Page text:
Louisa May Alcott Quote

The girls flew about, trying to make things comfortable, each in her own way. Meg arranged the tea table, Jo brought wood and set chairs, dropping, over-turning, and clattering everything she touched. Beth trotted to and fro between parlor kitchen, quiet and busy, while Amy gave directions to everyone, as she sat with her hands folded.

Louisa May Alcott

The girls flew about, trying to make things comfortable, each in her own way. Meg arranged the tea table, Jo brought wood and set chairs, dropping, over-turning, and clattering everything she touched. Beth trotted to and fro between parlor kitchen, quiet and busy, while Amy gave directions to everyone, as she sat with her hands folded.

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About Louisa May Alcott

Louisa May Alcott (; November 29, 1832 – March 6, 1888) was an American novelist, short story writer, and poet best known as the author of the novel Little Women (1868) and its sequels Little Men (1871) and Jo's Boys (1886). Raised in New England by her transcendentalist parents, Abigail May and Amos Bronson Alcott, she grew up among many well-known intellectuals of the day, such as Ralph Waldo Emerson, Nathaniel Hawthorne, Henry David Thoreau, and Henry Wadsworth Longfellow.Alcott's family suffered from financial difficulties, and while she worked to help support the family from an early age, she also sought an outlet in writing. She began to receive critical success for her writing in the 1860s. Early in her career, she sometimes used pen names such as A. M. Barnard, under which she wrote lurid short stories and sensation novels for adults that focused on passion and revenge.Published in 1868, Little Women is set in the Alcott family home, Orchard House, in Concord, Massachusetts, and is loosely based on Alcott's childhood experiences with her three sisters, Abigail May Alcott Nieriker, Elizabeth Sewall Alcott, and Anna Alcott Pratt. The novel was well-received at the time and is still popular today among both children and adults. It has been adapted many times to stage, film, and television.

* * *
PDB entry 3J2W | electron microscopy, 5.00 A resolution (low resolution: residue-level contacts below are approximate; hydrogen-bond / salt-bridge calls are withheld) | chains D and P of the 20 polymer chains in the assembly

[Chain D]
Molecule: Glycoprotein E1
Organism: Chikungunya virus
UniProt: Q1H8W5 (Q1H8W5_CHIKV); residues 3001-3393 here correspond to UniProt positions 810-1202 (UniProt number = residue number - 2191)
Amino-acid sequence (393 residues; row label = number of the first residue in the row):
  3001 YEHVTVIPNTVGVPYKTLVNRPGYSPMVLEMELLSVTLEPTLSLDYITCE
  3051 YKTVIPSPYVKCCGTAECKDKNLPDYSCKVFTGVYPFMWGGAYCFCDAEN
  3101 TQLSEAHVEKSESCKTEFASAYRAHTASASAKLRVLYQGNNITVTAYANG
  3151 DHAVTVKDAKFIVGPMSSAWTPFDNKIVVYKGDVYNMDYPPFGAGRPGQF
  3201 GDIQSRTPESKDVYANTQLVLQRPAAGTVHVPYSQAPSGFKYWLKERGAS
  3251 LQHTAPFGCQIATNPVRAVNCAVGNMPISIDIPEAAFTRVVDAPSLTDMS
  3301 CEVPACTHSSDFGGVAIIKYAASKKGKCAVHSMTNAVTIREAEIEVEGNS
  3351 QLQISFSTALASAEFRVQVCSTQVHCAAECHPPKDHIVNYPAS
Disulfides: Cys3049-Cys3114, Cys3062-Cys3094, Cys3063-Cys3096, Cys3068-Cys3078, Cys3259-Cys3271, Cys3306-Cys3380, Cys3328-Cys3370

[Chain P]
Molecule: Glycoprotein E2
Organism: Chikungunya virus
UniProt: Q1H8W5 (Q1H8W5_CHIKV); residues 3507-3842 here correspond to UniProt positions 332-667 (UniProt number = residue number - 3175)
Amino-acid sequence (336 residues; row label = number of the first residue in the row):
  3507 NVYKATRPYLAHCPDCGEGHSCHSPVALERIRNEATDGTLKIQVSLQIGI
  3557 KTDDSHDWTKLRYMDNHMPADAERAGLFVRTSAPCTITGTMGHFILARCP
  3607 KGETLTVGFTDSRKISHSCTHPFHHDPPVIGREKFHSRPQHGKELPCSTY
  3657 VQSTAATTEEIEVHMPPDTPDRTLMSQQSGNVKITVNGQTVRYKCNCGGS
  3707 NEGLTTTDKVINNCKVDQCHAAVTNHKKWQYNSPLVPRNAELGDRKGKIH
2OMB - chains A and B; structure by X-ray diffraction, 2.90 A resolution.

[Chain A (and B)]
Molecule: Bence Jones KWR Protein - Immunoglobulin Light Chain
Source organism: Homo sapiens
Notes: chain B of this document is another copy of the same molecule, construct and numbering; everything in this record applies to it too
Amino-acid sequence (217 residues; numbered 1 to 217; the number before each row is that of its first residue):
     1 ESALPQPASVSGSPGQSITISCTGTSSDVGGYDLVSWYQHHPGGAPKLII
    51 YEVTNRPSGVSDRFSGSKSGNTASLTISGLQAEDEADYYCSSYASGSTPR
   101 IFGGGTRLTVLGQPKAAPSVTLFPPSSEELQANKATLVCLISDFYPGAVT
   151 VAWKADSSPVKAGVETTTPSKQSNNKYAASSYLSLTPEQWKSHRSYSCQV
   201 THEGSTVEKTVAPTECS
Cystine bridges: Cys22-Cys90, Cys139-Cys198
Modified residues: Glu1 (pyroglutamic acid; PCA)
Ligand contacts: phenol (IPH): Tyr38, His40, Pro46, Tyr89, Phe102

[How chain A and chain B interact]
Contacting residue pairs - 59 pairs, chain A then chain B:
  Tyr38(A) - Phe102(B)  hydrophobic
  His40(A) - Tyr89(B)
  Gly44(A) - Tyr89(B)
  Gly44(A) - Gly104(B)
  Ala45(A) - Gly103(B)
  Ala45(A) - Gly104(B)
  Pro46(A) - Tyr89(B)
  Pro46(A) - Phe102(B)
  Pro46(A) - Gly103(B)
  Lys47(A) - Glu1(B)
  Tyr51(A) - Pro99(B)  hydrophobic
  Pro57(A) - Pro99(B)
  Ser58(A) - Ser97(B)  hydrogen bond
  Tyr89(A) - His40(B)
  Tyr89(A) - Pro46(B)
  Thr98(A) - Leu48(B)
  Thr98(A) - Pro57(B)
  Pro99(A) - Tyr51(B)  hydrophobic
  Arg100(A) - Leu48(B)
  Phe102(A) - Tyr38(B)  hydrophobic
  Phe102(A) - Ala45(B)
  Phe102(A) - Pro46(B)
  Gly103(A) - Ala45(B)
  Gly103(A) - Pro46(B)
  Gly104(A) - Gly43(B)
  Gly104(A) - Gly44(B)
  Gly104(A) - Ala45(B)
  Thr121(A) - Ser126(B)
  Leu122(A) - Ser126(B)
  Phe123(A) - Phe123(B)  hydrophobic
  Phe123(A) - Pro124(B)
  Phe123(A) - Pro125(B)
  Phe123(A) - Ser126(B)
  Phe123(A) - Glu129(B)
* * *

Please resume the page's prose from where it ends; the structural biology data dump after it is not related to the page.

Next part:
Alcott was an abolitionist and a feminist and remained unmarried throughout her life. All her life she was active in such reform movements as temperance and women's suffrage. She died from a stroke, two days after her father, in Boston on March 6, 1888.